No Productions
Saturday January 19, 2002

Poor sleeping here, with several squalls and lots of boat creaks and groans. Over morning coffee, Dave, who arrived around 10 p.m., observes, "Nobody mentioned rain when I signed on."

Mid morning an employee comes by and asks how the air conditioning was last night. Yes, the boat has central air, but I couldn’t figure out how to turn it on. And since the engine probably has to be on, I wouldn’t use it.

We spend the morning picking snorkels, getting ice, exchanging a few provisions, and waiting for the boat checkout so we can leave.

Lisa T. says it feels like we’re running behind, but we decide it’s just that there’s no frenzy. "On past trips everything was a production," she says. "There are no productions on this trip."

We dub it the "no production" trip.

Receipt for the use of a priceless mooring at Marina Cay

Freestanding windscoops. Cool!

Lisa has volunteered to be the purser. She’s the image of organization with an envelope for the money and receipts and a calculator. She collects $75 from each of us. This will cover the cost of those priceless moorings, as well as ice and other incidentals along the way.

I ask more than once about our checkout. Finally Glasgow, who seems to be the dock boss, comes aboard grumbling that as he can’t find any of his guys to do it, so he’ll have to try. Clearly he doesn’t know this specific boat. But then, it’s only three months old, how many quirks can it have?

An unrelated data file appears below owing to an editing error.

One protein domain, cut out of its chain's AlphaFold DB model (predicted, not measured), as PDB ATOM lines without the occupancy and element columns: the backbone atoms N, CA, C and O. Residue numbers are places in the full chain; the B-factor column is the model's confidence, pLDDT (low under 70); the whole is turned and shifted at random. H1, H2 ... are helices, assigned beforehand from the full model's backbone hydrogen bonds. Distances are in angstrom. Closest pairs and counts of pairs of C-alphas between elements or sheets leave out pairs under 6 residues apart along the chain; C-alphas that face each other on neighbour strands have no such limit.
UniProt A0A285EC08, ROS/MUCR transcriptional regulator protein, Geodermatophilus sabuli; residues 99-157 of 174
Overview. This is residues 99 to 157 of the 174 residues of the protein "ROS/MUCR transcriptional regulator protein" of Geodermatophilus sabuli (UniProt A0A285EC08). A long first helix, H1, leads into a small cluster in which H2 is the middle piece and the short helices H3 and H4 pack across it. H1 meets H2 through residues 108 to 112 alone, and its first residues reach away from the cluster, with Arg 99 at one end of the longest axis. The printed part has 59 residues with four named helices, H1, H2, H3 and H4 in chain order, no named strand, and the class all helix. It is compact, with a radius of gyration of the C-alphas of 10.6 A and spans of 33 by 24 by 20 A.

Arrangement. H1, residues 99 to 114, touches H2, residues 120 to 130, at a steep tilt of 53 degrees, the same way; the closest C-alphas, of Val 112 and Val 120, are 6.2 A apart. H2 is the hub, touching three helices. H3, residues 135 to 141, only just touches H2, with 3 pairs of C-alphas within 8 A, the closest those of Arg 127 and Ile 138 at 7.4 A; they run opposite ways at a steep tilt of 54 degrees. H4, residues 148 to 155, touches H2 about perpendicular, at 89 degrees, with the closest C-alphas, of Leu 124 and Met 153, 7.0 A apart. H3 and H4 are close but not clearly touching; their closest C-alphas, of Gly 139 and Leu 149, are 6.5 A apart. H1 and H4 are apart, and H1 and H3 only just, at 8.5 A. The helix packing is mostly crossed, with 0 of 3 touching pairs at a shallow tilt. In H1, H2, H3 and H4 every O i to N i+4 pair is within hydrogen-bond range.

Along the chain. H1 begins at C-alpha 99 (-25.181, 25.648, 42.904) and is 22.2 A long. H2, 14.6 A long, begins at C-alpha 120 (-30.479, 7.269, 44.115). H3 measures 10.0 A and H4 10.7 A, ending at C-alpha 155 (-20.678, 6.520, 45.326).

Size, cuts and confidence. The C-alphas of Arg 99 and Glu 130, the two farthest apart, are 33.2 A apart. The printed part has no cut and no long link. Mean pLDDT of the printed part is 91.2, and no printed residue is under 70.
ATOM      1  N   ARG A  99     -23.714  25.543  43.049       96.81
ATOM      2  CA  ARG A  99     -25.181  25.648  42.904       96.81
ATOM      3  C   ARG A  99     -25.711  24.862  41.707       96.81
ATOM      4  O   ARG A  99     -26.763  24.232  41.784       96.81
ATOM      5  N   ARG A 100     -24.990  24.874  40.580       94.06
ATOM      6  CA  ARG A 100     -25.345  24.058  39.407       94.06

He addresses our specific questions, shows us how to use the generator to power the outlets into which you plug the toaster, hairdryer, and blender. The generator also powers the AC. We review stove usage, bilge pumps, water tanks, engine. Up on deck, we prevail upon him to show us how to set up the elaborate windscoops. I suspect he thinks this is a poor use of his valuable time, but we know we can figure out what line does what, it’s this strange new gear that we need to understand. We do test the windlass and the dinghy motor, ask what RPMs to charge the fridge and for how long, etc. The windscoops are strange because they’re self-supporting – you don’t have to tie them to anything and they stand upright and don’t blow away. Very cool.

Glasgow disappears and we’re alone on the dock, not an employee in sight. Lisa and I watch a boat coming through the zig-zag channel. I decide we’re taking the dock lines, having received no instructions. Dave takes the bow, Lisa the stern. We remove the spring, and I put it in gear. We’re away.

Copyright 2002 Mia's Mar Vista News. All Rights Reserved. Reproduction by permission only.